Checking In

Sometimes when students are working on inquiry projects it can feel a little bit like you are the stage coach driver of a runaway carriage led by wild horses careening down the side of a mountain.  Ok, maybe that’s a little dramatic.  But I do think it’s easy for students (and teachers) to get caught up in the “project” and lose some of the learning.  I had this thought while I was zoning out yesterday, that when my students present their work I want them to talk about the process they went through.  This is the real learning piece and a big reason why many literature inquiries that we do during the year are not accompanied by a big “project” but a more modest form of sharing  such as a blog post, informal chat, glogster, or mini-poster.  The exception is some of the scientific inquiries where the project IS the learning but documenting the process is equally as important.

So today I’m going to give my students some reflection time to stop and take a look at where they’ve been, what they’re doing right now, and where they are going in the next few days.

Inquiry Reflection Questions

Spend 5 minutes jotting notes or tabbing pages in your notebook that address the questions.  Then discuss them in your groups.  After your conversation write any new ideas in your notebook.

Revisit your questions.  What answers have you found?  Have you narrowed or broadened your search since you began?  What additional questions did you come up with while you were researching?  Add them to your index card.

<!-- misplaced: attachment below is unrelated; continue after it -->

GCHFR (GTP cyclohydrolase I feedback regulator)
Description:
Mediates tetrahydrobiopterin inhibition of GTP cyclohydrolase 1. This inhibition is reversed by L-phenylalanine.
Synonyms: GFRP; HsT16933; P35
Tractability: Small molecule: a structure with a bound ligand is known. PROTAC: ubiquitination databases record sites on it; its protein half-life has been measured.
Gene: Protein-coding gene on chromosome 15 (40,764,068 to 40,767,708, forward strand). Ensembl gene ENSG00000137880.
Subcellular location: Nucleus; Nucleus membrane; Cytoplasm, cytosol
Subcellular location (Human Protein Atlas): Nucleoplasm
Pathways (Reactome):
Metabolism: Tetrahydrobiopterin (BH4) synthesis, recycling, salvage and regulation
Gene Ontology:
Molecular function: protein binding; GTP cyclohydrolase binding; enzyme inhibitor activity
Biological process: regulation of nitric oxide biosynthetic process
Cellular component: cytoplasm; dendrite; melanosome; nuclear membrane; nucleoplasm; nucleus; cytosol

Talk about your process for research.  Where did you get most of your information?  What search engines did you use?  How did you decide a website was worthwhile?  Did you find anything surprising as you worked?  Do you anticipate needing more information?

Talk about your process for creating.  Why did you choose your specific medium for sharing your knowledge?  What roadblocks have you encountered and overcome?  What roadblocks are you still encountering.

If you are working in a group, what systems has your group set up to ensure that each person knows what their contribution is?  How are they working?  What can you do to improve?

This entry was posted in Inquiry, Research Workshop and tagged , . Bookmark the permalink.

2 Responses to Checking In

  1. blkdrama says:

    Perfect Katie,
    I think that’s the key to learning, understanding the process. I love this part of the work the most and it’s what a great teacher realizes too. I wonder, is this something that can be “tested”?
    Bonnie

  2. Pingback: Explore More Day | Inquiry Live in the Classroom

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